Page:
Bare Naked

Two days ago I started writing this post, and it's sort of gotten out of my control. Here's how it started:

I'm learning that one of the nice things about having your own pool is that you can swim with no clothes on. Or at least your kids can, on afternoons when you are too tired to wrestle them yet again into tiny bathing suits.

But trust me when I say that Delaney and Hayden love it, despite being somewhat defenseless without any clothes on.

I, on the other hand, am not loving the feeling of defenseless that swirls around us in these first few weeks of September. I can't let all our friends think we are sitting pretty (clothed or not) in the Caribbean with no awareness of what's happening in the world, or back at home. In fact -- thanks to satellite TV and no way to go out since the babies' bedtime is 6:30pm -- we probably are watching more of the 24 hour news cycle than you are.

So, I am feeling overly exposed to the uncertainty of hurricanes, train crashes, market crashes, embassy bombings, Latin American drug cartels, and an infuriating political election. There doesn't seem to be much we can do from here, except watch TV and watch for the arrival of our absentee ballots.

Then I shifted gears to the exposure we feel with health care. I had to make a pit stop at the clinic, pictured here, on my way home from school. Here's that story:

This morning I was exposed in another way, at Miss Peggy's clinic. As my follow-up trauma to last spring's malaria, I have developed some sort of heat rash on my back and neck. I waited in the clinic for my "rapid care" appointment (it shortened the wait from three hours to an hour and a half) and eventually I was ushered, rapidly, to a back room. The dental room. Where an older gentleman was having his teeth done. "This is the only space available. Sit here," said the visiting volunteer doctor pointing to the undulating dental chair.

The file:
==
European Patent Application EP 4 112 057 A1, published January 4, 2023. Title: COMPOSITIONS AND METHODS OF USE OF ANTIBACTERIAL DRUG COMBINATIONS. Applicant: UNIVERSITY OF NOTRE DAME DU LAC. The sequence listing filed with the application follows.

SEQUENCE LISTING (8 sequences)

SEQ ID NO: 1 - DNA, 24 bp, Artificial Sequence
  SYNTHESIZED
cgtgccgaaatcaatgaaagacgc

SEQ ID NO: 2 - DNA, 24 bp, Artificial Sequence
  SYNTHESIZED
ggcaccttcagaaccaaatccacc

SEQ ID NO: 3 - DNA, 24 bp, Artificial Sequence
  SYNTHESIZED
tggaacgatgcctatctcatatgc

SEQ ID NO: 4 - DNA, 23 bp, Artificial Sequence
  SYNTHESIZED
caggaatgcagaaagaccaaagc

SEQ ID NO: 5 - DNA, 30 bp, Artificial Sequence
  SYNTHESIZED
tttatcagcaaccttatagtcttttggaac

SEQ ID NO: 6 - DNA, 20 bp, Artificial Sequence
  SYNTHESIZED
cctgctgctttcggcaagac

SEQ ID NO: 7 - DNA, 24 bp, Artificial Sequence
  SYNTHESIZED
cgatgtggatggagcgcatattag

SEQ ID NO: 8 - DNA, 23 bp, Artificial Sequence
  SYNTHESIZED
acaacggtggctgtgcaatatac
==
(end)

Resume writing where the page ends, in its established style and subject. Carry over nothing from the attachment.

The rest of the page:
I did, and soon I was also lifting up my shirt and describing what medications I take, right in front of this other guy. I don't have alot to hide and, with two babies, not alot of modesty either, but still, my rash deserved more, and this guy deserved to learn less!

Then I tried to pull all this rambling together:

One of the greatest exposures we face here on a third-world island is health care, and health emergencies, and we are so grateful for Miss Peggy's clinic. Here is an individual who is making a big difference, whether it's a real crisis or a sunburn because your parents forgot to put your bathing suits on you.

It's hard to extrapolate the little life lessons that swirl around a woman like Miss Peggy. Her efforts humble me each time I step into Clinica Esperanza and see the hopes and fears of unknown neighbors that have lived entire lifetimes with no preventative care. Who am I to take up the time of volunteering medical professionals, surrounded by dozens of truly needy people, with an annoying heat rash. My exposure, really, is so very little.

But today I'm back to bare naked. Mike took a hard fall this morning on slippery stairs after a big rain storm. Thinks he may have broken a rib. The swelling has started to go down, but the extra-extra strength Tylenols don't seem to do much. I have a hunch we'll be going back to Clinica Esperanza tomorrow, humbled by how quickly your exposure can change.